'De divinis moribus' & 'De beatitudine'

From manuscript to printed work: a Utrecht convolute spotlighted

De beginpagina van De Divinis Moribus, fol 1r. uit handschrift 297 uit de Bijzondere Collecties van de Universiteitsbibliotheek Utrecht

From the Carthusian cloister Nieuwlicht approximately 150 manuscripts and 70 volumes with printed works are now housed in the collection of Utrecht University Library. Mostly plain works, but also they can be of interest. One of them is Ms. 297, a convolute of which the first part was used as original manuscript for the world’s first printed edition of that particular text by the Utrecht printers Ketelaer and De Leempt in 1473. It gives a unique insight in the methods of the first printers in the Northern Netherlands who really mattered.

Typesetting instructions and other additions

The text which served as original manuscript for the printed work is De divinis moribus [&] De beatitudine by Thomas Aquinas, or rather: attributed to Thomas but not written by him. This we know because the typesetting instructions  are clearly visible in the manuscript (see also the story about the printed edition). This also applies to the corrections which for the greater part have been put in the margin. For instance, on fol. 1r on the third line from the bottom ‘non in creatore’ has been crossed out in red, and as a result this piece cannot be found in the print (fol. 2r). The punctuation which has been put in red in the lines above can thus be found in the printed version. 

This is also true for corrections in the margin (for instance 11r = print 7v; 18v = 12r; 19r = 12 v) at which the addition ‘Iusticia dei’ on fol. 3v at the end of the paragraph has for certain been put in by another hand than by the one who had written the text. It raises the question who put in these corrections and for what reason? Was there maybe another copy of Pseudo-Thomas available? Where did it come from and why has it not been used as original manuscript? This question needs further looking into.

Underlinings and filigree initials

It is also remarkable that in the manuscript words have been underlined at the end of a section (for instance  ‘Deus inmutabilis’ at the beginning of the manuscript) and that this has been imitated in the printed version. 

Other words that have been underlined, especially Biblical names, are not underlined in the printed version however, at least not in the copy of Utrecht University Library. However, there are more copies of the printed version of De divinis moribus [&] De beatitudine. This aspect awaits further research, in line with the research conducted by Gisela Gerritsen-Geywitz (2001 and especially 2004). This is also true for the late 15th-century filigree initials in the manuscript on fol. 1r and 16r. Do they also occur in other manuscripts inside or outside the Carthusian cloister? (cf. Korteweg 1993).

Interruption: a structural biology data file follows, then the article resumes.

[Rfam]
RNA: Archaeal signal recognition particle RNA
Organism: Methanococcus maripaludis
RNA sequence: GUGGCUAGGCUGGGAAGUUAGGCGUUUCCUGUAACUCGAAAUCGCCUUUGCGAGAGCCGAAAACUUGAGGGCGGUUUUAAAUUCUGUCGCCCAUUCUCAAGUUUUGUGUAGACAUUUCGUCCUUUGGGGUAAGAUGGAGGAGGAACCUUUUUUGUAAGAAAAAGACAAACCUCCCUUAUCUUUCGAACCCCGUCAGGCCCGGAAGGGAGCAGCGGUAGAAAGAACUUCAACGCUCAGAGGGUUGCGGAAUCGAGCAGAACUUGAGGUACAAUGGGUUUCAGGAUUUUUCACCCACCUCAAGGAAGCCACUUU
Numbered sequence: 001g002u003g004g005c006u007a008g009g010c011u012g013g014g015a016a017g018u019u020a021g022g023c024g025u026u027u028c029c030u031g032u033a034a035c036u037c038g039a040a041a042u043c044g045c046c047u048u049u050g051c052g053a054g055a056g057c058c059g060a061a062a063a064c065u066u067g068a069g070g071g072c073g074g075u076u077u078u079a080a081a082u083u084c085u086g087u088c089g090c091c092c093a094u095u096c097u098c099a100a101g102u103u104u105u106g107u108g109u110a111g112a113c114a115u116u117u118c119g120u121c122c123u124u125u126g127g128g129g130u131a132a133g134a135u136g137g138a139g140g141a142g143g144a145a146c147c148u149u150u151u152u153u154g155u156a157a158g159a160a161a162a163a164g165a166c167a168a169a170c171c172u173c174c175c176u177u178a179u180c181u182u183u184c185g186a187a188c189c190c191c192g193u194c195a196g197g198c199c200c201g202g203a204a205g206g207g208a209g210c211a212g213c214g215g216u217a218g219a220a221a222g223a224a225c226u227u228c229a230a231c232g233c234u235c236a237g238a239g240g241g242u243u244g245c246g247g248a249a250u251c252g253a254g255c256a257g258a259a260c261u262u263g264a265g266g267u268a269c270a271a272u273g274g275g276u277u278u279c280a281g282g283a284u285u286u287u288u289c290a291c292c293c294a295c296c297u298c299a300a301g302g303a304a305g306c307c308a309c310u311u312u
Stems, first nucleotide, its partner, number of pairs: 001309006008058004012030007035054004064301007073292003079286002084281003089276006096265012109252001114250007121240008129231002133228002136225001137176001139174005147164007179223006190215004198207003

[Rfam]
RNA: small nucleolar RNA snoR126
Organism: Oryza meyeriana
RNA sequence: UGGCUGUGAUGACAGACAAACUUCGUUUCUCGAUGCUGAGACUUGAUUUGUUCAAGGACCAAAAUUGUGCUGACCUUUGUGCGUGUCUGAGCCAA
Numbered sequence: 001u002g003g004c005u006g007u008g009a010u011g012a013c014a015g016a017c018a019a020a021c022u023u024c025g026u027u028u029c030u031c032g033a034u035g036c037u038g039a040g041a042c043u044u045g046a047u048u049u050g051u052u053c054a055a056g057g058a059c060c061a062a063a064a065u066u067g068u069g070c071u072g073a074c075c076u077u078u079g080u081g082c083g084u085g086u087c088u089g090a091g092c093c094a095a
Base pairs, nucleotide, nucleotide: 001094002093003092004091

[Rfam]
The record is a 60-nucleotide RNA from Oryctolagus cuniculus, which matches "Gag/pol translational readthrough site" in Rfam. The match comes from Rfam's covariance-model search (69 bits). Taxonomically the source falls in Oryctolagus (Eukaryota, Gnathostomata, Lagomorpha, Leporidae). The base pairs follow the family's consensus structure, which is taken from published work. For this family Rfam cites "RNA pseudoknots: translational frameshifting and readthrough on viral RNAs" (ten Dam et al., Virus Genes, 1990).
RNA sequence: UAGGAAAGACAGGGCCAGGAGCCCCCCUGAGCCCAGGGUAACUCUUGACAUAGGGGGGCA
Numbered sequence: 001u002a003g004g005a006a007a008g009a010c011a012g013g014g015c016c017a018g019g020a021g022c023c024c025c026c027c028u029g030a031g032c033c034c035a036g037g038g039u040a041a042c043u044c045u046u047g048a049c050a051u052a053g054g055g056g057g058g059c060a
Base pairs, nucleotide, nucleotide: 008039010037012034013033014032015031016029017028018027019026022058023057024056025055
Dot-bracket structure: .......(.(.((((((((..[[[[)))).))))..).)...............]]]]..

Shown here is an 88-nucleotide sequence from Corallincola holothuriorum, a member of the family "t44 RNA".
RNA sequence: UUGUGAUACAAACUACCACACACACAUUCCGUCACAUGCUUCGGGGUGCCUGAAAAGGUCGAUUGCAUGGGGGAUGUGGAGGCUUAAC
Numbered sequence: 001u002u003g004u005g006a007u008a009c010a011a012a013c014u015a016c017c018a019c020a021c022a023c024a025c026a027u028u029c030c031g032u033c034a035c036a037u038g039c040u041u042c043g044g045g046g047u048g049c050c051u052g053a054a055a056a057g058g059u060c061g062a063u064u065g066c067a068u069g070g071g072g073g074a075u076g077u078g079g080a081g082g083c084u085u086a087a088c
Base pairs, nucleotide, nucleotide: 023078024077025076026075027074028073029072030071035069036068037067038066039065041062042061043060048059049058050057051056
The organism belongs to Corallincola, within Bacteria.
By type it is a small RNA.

Pamphlet copy

The text of De divinis moribus [&] De beatitudine covers the part of fol. 1r up to fol. 51r in the manuscript (2r-30v in the printed version). But the manuscript contains another series of other texts, written by other hands, each time with blank pages in between: fol. 52r-122v (with additions in another hand to 125r), and 127r-145v. On fol. 61r the name of the writer has been crossed out. Friar Bonaventura Kruidwagen managed to read the name in 1923 as appears from the note from 1923, glued on one of the first fly-leaves. We are dealing with brother Bruno of Amsterdam (Bruno Jacobi ‘de Amstelredam’,  ?-1473). But Peter Gumbert remarked that another writing by Bruno from 1444 was written by an entirely other hand (Gumbert 1988, p. 211, nr. 716: UB Utrecht Ms. 823). The filigree initials on fol. 68r are indeed similar to what we see in the early 15th-century manuscripts of Nieuwlicht (see for instance Gumbert 1974, plates 6, 8, 84, 87). Finally yet again another writer has added a remark at the end (fol. 148v), which by the way looks like the hand depicted in Gerritsen-Geywitz 2004, 297.


The several parts were joined together probably somewhere in the last decades of the 15th century. Everything was written on paper that was trimmed to fit into one bookbinding. That leather bookbinding has the stamps characteristic of the books from Nieuwlicht. A  leaf written in Carolingian script was used as fly-leaf, possibly from the 10th century, with quotes from the works of Augustine and Beda about charity. All in all is this a many-sided manuscript which raises many questions and answers some of them too!

Author: Bart Jaski, April 2016